Hear how Ultra Crusie works in the short podcast above, including what sensor technologies it employs to generate a 360-degree view around the vehicle.
General Motors’ Ultra Cruise, a hands-free technology with more than 20 sensors, will debut on the Cadillac Celestiq. According to GM, Ultra Cruise (not to be confused with Super Cruise) is designed to enable hands-free driving in 95 percent of all scenarios regarding public, paved roads in the United States and Canada. As of this writing, Ultra Cruise is still in pre-production, although GM said its capability and functionality would expand through over-the-air updates as time progresses.
“GM’s fundamental strategy for all ADAS features, including Ultra Cruise, is safely deploying these technologies,” said Jason Ditman, GM Chief Engineer, Ultra Cruise. “A deep knowledge of what Ultra Cruise is capable of, along with the detailed picture provided by its sensors, will help us understand when Ultra Cruise can be engaged and when to hand control back to the driver.”
Ultra Cruise Compute
As described by GM, Ultra Cruise employs a blend of cameras, short- and long-range radars, LiDAR behind the windshield, and a driver attention system (small camera, top of the steering column) to monitor head position and eyes relative to the road. An all-new computing system serves as the hardware that empowers Ultra Cruise, also known as “Ultra Cruise compute.”
Ultra Cruise compute is a scalable architecture featuring system-on-chips (SoC) developed by Qualcomm Technologies. As such, GM will be the first automaker to use Qualcomm Technologies’ Snapdragon Ride Platform for ADAS applications. Snapdragon Ride features a five-nanometer Snapdragon SA8540P SoC and SA9000P artificial intelligence accelerator.
“Despite its relatively small size, Ultra Cruise’s compute will have the processing capability of several hundred personal computers,” explained Ken Morris, GM Vice President of Electric, Autonomous and Fuel Cell Vehicle Programs. “It will take qualities that have distinguished GM’s advanced driver assist systems since 2017 to the next level with door-to-door hands-free driving.”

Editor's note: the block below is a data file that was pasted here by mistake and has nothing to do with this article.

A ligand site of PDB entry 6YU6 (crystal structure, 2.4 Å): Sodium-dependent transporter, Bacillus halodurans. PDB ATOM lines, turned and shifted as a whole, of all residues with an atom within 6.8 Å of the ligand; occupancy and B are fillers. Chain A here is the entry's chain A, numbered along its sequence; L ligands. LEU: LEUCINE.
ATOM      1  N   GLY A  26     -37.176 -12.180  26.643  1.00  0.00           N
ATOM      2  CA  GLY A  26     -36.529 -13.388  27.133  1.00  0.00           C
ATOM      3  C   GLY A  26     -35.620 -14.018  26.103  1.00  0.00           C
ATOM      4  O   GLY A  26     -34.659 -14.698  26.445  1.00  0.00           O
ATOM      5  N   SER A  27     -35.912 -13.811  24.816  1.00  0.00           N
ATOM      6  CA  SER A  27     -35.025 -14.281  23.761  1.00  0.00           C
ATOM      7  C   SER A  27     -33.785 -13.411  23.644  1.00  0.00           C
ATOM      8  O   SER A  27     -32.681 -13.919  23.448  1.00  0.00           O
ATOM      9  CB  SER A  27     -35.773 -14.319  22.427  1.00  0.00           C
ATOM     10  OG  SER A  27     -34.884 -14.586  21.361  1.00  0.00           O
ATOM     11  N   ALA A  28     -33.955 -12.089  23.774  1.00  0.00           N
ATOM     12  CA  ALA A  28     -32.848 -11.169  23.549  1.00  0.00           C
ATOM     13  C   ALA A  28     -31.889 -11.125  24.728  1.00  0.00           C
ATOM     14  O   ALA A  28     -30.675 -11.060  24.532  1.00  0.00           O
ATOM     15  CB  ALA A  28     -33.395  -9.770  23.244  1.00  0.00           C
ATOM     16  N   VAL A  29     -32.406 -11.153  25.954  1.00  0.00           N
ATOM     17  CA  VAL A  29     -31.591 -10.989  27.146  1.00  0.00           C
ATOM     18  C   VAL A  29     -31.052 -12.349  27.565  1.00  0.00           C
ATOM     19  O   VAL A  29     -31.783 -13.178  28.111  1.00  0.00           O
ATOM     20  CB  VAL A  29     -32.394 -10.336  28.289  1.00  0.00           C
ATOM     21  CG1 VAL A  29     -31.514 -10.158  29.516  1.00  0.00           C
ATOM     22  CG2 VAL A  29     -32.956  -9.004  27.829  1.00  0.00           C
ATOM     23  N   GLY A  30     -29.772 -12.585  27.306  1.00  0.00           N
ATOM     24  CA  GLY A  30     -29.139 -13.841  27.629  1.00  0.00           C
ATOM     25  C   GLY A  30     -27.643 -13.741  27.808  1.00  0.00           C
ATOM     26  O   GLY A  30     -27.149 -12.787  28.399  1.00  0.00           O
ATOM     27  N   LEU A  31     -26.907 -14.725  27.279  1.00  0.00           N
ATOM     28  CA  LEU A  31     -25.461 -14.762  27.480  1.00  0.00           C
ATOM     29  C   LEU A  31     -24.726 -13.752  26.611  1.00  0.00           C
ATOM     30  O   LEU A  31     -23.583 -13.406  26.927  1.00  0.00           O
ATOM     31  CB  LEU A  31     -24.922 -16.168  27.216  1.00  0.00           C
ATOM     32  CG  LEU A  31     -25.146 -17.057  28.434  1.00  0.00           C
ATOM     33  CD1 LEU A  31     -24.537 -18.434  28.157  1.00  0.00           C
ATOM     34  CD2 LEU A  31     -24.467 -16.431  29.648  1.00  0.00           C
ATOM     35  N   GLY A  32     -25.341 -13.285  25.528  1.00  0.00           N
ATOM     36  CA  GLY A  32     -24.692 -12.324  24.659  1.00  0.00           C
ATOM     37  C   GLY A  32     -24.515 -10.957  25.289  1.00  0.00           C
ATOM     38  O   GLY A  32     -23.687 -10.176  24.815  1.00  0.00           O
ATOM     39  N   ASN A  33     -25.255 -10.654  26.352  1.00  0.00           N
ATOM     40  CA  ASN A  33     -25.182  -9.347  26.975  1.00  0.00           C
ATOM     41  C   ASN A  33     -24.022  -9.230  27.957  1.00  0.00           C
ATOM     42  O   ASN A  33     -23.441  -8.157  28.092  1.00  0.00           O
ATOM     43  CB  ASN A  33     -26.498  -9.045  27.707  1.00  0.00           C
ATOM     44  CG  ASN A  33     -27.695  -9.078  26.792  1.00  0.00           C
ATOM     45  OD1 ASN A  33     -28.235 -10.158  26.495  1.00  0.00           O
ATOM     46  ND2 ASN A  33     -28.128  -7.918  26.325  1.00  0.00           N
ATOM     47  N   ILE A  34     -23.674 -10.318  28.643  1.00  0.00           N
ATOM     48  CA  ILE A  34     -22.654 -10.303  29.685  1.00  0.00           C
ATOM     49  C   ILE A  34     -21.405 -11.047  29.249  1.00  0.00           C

Seven eight-megapixel cameras throughout a given vehicle’s architecture provide an expanded field of view for Ultra Cruise, helping the system spot cars, pedestrians, traffic lights, and signage. Short-range radars at each corner of the vehicle provide a sensing radius of 90 meters for object detection, while the windshield-mounted LiDAR produces a three-dimensional view of the scene. “Combined with other sensors, it can help create a robust perception of the environment around the vehicle for Ultra Cruise, increasing the system’s functional domain and performance,” GM said in a statement about its LiDAR.
Cadillac Super Cruise debuted in 2017 for the CT6 and has received critical praise from the media and industry commentators, so GM is likely vying for similar recognition with Ultra Cruise, a system the automaker developed in-house. The latter utilizes more sensors than the former and is expected to find itself on the more premium vehicles in GM’s lineup.
Cadillac Celestiq & Ultra Cruise
Naturally, the Cadillac Celestiq is an ideal vehicle for GM to debut Ultra Cruise. As Cadillac’s latest flagship, the Celestiq is bespoke to each buyer, and clients undergo a detailed consultation process with a Cadillac concierge beforehand. The Celestiq has more than 115 3D-printed parts with a chassis consisting of sand-cast or mega-cast aluminum parts. Interior treatments are numerous, but highlights include an AKG Studio Reference audio system with 38 speakers and a four-zone Gentherm microclimate system.
“Celestiq is the purest expression of Cadillac, acknowledging our incredible history and driving us to a bolder and brighter future,” said Cadillac Global Vice President Rory Harvey. “With an extremely low volume of hand-built vehicles to be offered globally each year and an exclusive declaration process, Celestiq will truly be a custom-commissioned one-of-one.”